"Certainly our players haven't forgotten, they're calling him everything under the sun as they go past. I hope the Australian public are the same because that was just blatant cheating. I don't advocate walking but when you hit it to first slip it's pretty hard."
"From my point of view I just hope the Australian public give it to him right from the word go for the whole summer and I hope he cries and he goes home. I just hope everyone gets stuck into him because the way he's carried on and the way he's commented in public about it is ridiculous."
Not that I wouldn't love to see Broad blub. Not that I believe Bell missed Broad's nick. Not that I believe Agar missed Broad's nick. Not that Broad has polished his reputation with his failure to walk, which was too blatant for good manners. Not that it seems to bother Broad. (Or does it? There always seems to be a bit of "protest too much" with Broad.) Not that the umpire's not a muppet. Not that I mind a public slanging match. I love a rumpus. Anything to fire up this undead rubber.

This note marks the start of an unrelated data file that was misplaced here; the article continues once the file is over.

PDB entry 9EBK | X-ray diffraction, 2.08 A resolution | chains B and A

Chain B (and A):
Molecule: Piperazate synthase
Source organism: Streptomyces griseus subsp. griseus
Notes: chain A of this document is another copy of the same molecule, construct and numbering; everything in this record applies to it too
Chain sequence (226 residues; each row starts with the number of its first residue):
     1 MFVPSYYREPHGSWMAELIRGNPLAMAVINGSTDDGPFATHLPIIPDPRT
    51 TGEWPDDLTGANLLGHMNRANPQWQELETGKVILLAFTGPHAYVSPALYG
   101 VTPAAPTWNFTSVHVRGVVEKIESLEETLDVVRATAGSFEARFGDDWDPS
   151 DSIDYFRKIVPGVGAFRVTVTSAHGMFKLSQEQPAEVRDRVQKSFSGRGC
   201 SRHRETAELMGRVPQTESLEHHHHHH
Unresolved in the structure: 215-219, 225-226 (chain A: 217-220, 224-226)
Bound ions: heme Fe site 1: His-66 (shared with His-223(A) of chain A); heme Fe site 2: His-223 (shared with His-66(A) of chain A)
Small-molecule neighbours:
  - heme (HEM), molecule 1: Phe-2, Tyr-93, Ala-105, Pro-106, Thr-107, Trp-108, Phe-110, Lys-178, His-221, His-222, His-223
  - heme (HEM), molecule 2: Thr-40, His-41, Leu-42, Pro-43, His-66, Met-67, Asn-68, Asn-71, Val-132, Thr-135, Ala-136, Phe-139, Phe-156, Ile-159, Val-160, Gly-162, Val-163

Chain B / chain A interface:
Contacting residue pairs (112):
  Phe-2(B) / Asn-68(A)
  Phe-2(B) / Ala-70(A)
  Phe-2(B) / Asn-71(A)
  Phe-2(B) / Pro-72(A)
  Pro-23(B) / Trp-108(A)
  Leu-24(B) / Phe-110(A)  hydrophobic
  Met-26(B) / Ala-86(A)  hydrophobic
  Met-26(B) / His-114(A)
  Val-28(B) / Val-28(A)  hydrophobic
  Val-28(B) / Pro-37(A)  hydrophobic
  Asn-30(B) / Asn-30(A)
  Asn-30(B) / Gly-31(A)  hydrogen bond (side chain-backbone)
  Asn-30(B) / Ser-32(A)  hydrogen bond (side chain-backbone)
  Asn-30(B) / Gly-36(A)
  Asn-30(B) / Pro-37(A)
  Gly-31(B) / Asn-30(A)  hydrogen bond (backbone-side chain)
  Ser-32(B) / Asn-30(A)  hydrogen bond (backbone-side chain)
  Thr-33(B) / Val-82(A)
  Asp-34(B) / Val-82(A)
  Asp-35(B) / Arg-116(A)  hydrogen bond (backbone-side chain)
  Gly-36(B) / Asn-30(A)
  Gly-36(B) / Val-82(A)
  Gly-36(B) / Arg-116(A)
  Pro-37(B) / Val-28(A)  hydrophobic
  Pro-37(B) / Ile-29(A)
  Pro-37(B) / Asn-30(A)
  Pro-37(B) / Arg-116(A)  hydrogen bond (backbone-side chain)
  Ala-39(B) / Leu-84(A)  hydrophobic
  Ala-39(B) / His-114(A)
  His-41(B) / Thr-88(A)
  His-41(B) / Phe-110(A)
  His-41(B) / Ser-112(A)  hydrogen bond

The Old Batsman takes a clinical long handle to Neil D'Costa's management-speak / pop-science assessments of the Australian batsmen:
Neil D'Costa, known for the years he has spent coaching Michael Clarke as well as for his work with Phil Hughes and Mitchell Starc, gave a barbed little interview to the Sydney Morning Herald last week, pointing out various 'fundamental flaws' in the 'non-negotiable basics' of Australia's top order.
No doubt the complexity of the pretentious lingo is in proportion to the sizes of the numbers on the invoices sent to Australian cricketers (or their management groups).
Do I "crave an optimal degree of uncertainty" or "an anchor of familiarity" or "narrative uncertainty" or even "a contest"? I honestly don't know:
Why is it good news for England fans that Australia played so much better at Old Trafford and Chester-le-Street?